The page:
A person professing to be converted, reformed, or desirous to make a public profession of religion, but satisfied to receive what is called baptism by one who is not duly authorized to administer for the gospel church, we cannot recognize as a gospel subject. It is sometimes urged that such an one has been baptized in good faith. But how can that be good faith which has misled him and wedded him to any branch of anti-christ? Again, the candidate, it is said, was sincere: let this be admitted, and are not others sincere who are sprinkled, or poured, or who regard the ordinance as unimportant? If sincere when doing wrong, after being convinced of the error, should they not be sincere in abandoning the error, and in doing what Christ has commanded them? Saul of Tarsus was probably as sincere when persecuting the church as when feeding the flock of God. Sincerity cannot supply the place of righteousness.

By a gospel church we mean a regularly organized company of regularly baptized believers, walking in the faith and order of the gospel as laid down in the New Testament; standing apart and altogether separate from all other professed religionists on earth, supporting by their fellowship the regular ministers of Christ, as a candlestick supports and holds up a lighted candle, that it may give light to all who are in the house.

It is a fearful thing to tamper with the laws of Christ; who, in the last chapter of the New Testament, says, “I, Jesus, have sent mine angel to testify unto you these things in the churches.” “For I testify unto every one that heareth the words of the prophesy of this book, If any man shall add unto these things, God shall add unto him the plagues that are written in this book; and if any man shall take away from the words of the book of this prophecy, God shall take away his part of the book of life, and out of the holy city, and from the things which are written in this book. He which testifieth these things saith, Surely I come quickly. Amen. Even so, Come, Lord Jesus.”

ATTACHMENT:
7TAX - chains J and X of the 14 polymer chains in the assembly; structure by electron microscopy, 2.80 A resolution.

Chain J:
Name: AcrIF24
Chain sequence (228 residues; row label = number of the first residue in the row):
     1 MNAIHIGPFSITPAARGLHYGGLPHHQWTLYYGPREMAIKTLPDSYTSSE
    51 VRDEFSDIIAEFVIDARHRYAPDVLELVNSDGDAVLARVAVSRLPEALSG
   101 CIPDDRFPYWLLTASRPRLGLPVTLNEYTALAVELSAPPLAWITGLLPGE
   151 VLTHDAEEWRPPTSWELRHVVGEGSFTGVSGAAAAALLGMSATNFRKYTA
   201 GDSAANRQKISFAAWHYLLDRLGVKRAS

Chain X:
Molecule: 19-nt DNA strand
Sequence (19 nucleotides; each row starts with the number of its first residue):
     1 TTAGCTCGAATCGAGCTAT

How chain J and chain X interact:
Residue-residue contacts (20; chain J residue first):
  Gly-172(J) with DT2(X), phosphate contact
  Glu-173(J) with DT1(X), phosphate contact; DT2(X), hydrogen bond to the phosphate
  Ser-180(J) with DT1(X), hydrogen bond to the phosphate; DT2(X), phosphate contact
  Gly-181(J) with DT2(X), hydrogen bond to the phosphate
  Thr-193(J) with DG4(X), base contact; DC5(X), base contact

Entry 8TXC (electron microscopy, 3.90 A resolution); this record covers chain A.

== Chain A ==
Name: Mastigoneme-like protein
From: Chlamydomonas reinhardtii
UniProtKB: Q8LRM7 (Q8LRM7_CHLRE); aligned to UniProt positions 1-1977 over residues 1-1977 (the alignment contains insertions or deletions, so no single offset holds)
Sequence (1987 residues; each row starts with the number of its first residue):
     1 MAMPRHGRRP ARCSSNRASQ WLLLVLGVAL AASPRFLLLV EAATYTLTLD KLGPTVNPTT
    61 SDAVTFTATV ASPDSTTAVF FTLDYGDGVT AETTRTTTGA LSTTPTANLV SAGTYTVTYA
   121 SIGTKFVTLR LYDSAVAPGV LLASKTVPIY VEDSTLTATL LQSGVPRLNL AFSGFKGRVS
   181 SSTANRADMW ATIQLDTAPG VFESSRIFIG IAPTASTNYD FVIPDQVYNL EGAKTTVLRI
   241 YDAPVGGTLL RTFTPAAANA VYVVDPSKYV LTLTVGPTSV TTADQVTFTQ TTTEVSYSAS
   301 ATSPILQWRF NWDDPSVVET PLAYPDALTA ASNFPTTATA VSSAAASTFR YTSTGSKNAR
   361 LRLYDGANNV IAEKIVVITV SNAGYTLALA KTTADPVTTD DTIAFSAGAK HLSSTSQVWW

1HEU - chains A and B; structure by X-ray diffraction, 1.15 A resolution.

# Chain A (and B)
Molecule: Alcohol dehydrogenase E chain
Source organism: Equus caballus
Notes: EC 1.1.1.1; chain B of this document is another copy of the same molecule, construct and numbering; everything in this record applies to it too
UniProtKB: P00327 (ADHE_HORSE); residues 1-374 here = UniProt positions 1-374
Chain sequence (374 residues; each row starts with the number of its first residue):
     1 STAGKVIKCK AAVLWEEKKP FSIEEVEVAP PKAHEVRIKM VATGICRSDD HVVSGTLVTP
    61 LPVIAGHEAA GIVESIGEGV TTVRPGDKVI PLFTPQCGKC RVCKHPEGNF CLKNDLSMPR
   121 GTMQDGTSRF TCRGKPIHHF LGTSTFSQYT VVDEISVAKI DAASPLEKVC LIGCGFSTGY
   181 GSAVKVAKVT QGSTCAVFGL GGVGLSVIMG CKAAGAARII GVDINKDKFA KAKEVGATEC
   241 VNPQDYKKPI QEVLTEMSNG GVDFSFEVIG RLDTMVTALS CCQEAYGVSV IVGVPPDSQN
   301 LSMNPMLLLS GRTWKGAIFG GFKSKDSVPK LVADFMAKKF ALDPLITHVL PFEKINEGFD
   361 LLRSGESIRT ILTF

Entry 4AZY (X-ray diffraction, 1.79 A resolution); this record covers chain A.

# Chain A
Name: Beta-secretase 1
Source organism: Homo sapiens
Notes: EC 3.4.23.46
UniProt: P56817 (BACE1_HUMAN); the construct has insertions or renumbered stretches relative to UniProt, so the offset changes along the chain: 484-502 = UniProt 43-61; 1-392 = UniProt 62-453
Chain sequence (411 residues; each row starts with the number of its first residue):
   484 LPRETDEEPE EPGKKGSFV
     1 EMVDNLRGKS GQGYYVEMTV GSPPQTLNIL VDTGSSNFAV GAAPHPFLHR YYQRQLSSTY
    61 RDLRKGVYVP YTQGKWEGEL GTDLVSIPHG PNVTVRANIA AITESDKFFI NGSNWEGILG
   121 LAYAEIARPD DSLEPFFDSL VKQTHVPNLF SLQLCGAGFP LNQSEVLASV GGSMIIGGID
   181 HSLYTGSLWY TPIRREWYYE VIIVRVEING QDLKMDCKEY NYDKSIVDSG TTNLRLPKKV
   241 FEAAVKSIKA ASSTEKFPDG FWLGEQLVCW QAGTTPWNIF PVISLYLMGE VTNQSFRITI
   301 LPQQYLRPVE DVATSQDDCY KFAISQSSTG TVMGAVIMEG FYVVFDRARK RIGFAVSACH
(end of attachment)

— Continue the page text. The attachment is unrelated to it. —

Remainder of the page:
If any are satisfied that in having been baptized into any body or organization of anti-christ, they have done right, why do they not remain where they are? Why attempt to defile the temple of God by exacting an endorsement of their errors?

It may be argued that some have stood in the fellowship of the church as competent administrators, and have administered while so standing, but afterwards have proved to be hypocrites; and that our position if admitted, would invalidate the baptism administered by them when in good standing. This conclusion is wrong. We are to carefully avoid, so far as in us lies, receiving into the ministry unworthy characters, and to withdraw our support and fellowship from all such, as soon as they develop their true character; but we are not required, nor endued with wisdom to search the hearts, or try the reins of men. Had Judas Iscarot baptized any while he was an apostle, it would have been apostolic baptism; but when he apostatized from that standing he was no longer qualified for the work.

Now if there be any who feel disposed to dispute our position, let such ask themselves which of what we hold to be indispensable requisites for gospel baptism may be omitted, and the baptism be according to the laws of Christ and order of the gospel?

If the baptism administered by a minister of a denomination which is not in fellowship with us is valid gospel baptism, then we may with propriety call on a Mormon, a Presbyterian, a Methodist, or a New School Baptist minister to baptize for us, when candidates apply to us for baptism and membership. Is it not equally as valid when the candidate applies to our church for baptism, if we call on a minister of Satan to administer the ordinance, as when the candidate receives the ordinance at their hands, in the fellowship of some branch of anti-christ? If such a course can be regarded as gospel order, then our churches may at any time call on ministers of the various unscriptural denominations to preach, baptize and break bread; and it would be schismatic for us to organize a Baptist church in any place where there already exists a denomination of a different order, who are willing to preach, baptize and break bread for us. But if this is not the order of the gospel, and sustained by the Scriptures, it should not be allowed.

What we have written on this subject we respectfully submit, not only to the consideration of an Inquirer after Truth, but also to all who belong to the household of faith.

Middletown, N.Y.
September 15, 1868.

Elder Gilbert Beebe
Editorials Volume 7
Pages 258 – 261